Week of Greek: Halva (Semolina Sweet)

For our last course in our delicious Greek meal, I offer you these cute little halva cakes. Now, there can be some confusion as the name halva, or halawe, can also be used to describe an Arabic dessert made with tahini paste. It is altogether different! In this case, I’m talking about the Greek sweet made with fried semolina. There’s no baking for this dessert, it’s all done on the stovetop.

2015-7-17 Halva Semolina Pudding
I had a lot of fun with this one, not only making it, but serving it along side the bottle of ouzo my brother and I picked up in Greece – and those shot glasses are also from our trip! They gray ones are a beautiful reminder of our time on Tinos, a little island known for its marble resources (among other things).

2015-7-17 Halva Semolina Pudding2
When the semolina mixture has cooled, you can press it into a fancy bundt pan, or cupcake tin, or pretty much anything it won’t stick to. I went with the cupcake tin because it makes the perfect individual serving size.

2015-7-17 Halva Semolina Pudding3
The little cakes are soft, sticky and sweet, with plenty of cinnamon. The raw walnuts offset the sweetness just a little.

2015-7-17 Halva Semolina Pudding4
Nearly every restaurant in Greece provided a drink and something sweet at the end of the meal, free of charge. Sometimes it was as simple as fruit and a shot of raki, other times a pastry or ice cream and maybe a glass of wine. I think those Greeks are on to something, it’s the perfect ending to a meal – although halva with coffee would also be a wonderful way to begin the day, if you ask me.

Halva
1 C oil or melted margarine
2 C semolina
1 tsp cinnamon (or to taste)
2 1/2 C sugar (or less, to taste)
4 C water
optional: raw walnuts*

Put water and sugar together in a pot and boil for 10 – 15 minutes. Meanwhile in a large pan, combine oil and semolina and cook at medium high heat stirring continuously until the semolina has browned. Stir in cinnamon. Now very carefully add syrup to semolina – it will really start to bubble and steam up! I added mine slowly, stirring it in a little at a time. Continue to stir, and cook at medium heat another 5 to 10 minutes, or until the semolina becomes very thick. Remove from heat. Once cooled, press the semolina into a bundt pan or cupcake tin. Unmold the halva and, if desired, top with finely chopped walnuts.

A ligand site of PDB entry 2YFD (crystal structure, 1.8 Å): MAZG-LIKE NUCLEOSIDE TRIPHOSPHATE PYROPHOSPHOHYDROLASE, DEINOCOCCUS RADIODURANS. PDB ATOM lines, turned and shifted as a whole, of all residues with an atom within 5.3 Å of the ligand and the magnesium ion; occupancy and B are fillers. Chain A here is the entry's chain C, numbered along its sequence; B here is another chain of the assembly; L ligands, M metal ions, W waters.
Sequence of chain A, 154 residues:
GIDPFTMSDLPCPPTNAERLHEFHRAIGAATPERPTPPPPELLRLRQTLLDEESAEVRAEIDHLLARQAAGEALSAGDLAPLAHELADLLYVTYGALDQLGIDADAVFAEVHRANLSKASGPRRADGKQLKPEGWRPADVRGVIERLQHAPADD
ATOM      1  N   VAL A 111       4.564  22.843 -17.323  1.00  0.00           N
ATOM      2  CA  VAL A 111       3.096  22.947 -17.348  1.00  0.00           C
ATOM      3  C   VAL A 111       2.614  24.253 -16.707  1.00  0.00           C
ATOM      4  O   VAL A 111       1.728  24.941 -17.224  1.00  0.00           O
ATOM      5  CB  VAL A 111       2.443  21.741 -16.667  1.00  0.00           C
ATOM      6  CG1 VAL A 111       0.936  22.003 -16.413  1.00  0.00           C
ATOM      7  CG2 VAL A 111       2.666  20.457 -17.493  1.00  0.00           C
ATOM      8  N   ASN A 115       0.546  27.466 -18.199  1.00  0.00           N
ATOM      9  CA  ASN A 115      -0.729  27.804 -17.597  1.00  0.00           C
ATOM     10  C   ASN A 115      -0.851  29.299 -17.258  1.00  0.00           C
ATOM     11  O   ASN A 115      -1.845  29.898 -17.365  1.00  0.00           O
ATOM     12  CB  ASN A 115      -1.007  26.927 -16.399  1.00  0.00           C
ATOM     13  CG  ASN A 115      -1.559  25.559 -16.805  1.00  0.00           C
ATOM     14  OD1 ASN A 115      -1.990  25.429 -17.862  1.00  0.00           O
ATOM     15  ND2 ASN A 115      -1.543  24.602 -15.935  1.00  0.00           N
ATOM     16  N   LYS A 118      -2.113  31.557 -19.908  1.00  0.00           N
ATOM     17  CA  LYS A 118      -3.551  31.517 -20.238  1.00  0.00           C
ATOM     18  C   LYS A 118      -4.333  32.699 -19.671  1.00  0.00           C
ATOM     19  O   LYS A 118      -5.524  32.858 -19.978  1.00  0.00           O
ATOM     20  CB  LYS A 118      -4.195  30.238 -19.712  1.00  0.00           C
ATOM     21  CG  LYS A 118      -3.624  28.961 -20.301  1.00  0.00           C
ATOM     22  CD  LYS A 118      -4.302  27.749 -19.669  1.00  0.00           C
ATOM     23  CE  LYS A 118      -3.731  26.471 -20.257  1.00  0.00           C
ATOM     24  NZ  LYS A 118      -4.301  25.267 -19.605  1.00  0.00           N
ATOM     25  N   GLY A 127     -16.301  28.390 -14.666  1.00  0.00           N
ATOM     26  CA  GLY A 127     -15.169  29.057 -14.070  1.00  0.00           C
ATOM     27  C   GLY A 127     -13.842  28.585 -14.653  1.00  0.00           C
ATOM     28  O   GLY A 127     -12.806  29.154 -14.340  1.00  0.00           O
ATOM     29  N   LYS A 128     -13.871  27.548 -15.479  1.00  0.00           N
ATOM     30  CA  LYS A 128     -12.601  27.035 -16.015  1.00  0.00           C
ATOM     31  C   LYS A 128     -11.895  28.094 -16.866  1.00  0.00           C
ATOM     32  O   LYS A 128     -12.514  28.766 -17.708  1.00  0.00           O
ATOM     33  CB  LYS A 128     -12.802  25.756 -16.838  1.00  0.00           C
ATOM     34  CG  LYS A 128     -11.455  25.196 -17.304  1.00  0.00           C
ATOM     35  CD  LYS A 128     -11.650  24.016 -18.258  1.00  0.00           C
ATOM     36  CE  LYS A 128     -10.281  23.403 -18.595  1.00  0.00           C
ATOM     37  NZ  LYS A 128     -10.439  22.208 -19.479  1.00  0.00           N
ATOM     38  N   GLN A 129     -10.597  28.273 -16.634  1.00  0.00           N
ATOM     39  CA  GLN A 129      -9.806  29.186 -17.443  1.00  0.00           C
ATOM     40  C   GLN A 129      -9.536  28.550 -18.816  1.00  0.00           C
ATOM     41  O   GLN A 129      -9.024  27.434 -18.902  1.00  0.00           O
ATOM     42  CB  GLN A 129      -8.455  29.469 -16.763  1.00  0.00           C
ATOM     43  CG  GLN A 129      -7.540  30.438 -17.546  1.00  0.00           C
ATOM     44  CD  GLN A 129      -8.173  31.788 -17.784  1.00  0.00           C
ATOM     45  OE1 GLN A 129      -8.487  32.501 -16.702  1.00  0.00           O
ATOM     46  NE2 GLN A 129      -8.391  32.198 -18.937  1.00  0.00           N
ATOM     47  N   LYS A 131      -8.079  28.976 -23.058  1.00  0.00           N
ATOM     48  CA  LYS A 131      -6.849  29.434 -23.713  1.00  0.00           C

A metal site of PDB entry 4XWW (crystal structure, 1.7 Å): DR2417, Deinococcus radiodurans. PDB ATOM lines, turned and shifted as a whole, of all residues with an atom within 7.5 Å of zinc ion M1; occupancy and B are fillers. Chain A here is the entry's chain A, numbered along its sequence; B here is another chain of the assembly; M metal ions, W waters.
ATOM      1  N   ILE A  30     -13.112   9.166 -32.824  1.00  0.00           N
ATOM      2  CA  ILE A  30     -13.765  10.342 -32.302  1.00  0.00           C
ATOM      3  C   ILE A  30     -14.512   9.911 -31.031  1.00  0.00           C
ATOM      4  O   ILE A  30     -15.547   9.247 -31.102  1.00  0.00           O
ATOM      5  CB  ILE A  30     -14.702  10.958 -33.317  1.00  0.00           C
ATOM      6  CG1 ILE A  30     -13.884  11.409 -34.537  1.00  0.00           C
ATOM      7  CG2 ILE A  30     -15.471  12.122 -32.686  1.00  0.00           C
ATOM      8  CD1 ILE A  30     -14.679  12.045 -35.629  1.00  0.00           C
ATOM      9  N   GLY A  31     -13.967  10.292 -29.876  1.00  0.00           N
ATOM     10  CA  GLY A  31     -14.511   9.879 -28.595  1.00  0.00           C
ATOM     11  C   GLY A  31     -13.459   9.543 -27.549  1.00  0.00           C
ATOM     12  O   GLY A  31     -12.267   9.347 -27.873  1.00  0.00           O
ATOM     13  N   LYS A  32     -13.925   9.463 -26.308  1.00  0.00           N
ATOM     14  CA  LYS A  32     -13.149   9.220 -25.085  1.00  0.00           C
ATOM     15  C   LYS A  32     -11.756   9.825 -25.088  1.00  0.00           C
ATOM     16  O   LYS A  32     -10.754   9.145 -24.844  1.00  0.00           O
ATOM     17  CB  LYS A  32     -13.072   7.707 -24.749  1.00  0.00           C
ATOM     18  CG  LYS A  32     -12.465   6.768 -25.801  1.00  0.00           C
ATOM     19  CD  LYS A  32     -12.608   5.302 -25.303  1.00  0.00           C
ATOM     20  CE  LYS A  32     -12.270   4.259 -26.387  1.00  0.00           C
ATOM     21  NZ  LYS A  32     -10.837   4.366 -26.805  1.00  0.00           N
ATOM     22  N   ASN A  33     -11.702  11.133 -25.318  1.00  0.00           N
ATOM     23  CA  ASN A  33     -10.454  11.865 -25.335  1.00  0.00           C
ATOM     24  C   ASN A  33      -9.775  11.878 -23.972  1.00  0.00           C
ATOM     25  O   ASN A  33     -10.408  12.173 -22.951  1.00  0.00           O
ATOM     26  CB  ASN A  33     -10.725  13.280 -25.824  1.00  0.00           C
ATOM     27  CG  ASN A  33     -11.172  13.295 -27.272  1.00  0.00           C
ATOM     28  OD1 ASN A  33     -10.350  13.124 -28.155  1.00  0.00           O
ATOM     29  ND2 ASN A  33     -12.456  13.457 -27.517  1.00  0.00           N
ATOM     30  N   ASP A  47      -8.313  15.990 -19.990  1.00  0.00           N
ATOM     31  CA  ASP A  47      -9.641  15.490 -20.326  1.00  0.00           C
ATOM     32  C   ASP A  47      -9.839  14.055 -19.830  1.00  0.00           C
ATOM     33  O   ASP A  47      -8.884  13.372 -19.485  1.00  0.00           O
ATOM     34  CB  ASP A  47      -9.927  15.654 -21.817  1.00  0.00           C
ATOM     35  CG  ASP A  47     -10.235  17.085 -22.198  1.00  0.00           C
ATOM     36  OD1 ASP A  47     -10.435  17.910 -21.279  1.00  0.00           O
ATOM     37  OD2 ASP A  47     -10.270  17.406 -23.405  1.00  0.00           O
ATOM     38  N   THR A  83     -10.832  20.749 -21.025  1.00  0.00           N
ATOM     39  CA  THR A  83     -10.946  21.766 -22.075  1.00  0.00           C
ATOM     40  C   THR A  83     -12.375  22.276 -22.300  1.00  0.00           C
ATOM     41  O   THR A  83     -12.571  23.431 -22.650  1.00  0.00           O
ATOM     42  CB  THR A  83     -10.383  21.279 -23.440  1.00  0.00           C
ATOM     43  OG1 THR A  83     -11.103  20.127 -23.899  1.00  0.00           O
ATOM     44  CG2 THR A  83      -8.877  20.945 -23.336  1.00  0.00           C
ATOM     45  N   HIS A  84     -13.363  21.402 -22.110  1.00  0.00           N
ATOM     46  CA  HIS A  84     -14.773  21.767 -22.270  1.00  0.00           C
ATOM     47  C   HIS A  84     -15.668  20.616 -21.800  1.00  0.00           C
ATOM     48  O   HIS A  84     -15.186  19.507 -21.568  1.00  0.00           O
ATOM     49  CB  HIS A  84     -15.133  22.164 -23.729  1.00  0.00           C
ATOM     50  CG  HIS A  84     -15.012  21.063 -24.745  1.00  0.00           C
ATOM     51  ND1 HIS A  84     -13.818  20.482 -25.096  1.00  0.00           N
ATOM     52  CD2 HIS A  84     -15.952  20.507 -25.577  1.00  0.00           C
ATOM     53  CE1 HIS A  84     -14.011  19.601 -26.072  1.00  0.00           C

Makes 10 – 12 cupcake-sized servings

*I soaked my walnuts for a few hours, then drained them and sprinkled them with just a touch of sugar and a shake or two of cinnamon before garnishing the halva. You can also just use plain old chopped walnuts, or press one whole walnut or pecan into the top of the halva for a simple embellishment.

Although this is [probably] my last recipe for Greek Week, please stay tuned to my facebook page where I will share one more recipe from my co-hosts, 2 Broke Vegans. Tomorrow I will also provide you with a list of Greek brands to be on the look out for during your Greek cooking adventures! And please, if you are feeling charitable, consider giving a gift to the people of Greece through International Orthodox Christian Charities. Thanks to the Jaharis Family Foundation, each dollar you donate will be matched.

Taverna on the Water
Now sit back and enjoy the view, sip your ouzo and savor the halva. I’m going to take a stroll along the beach. See you tomorrow!

17 thoughts on “Week of Greek: Halva (Semolina Sweet)

  1. I wish I were by the beach right now! I’ve surprisingly never had halva, but it looks so easy and sweetly delicious!

  2. I am glad to read this recipe, because I DID think you were talking about the tahini dessert. Now I want to taste THIS one!

  3. Pingback: Week of Greek: Menu for a Greek Vegan Feast! | Oh, she cooks!

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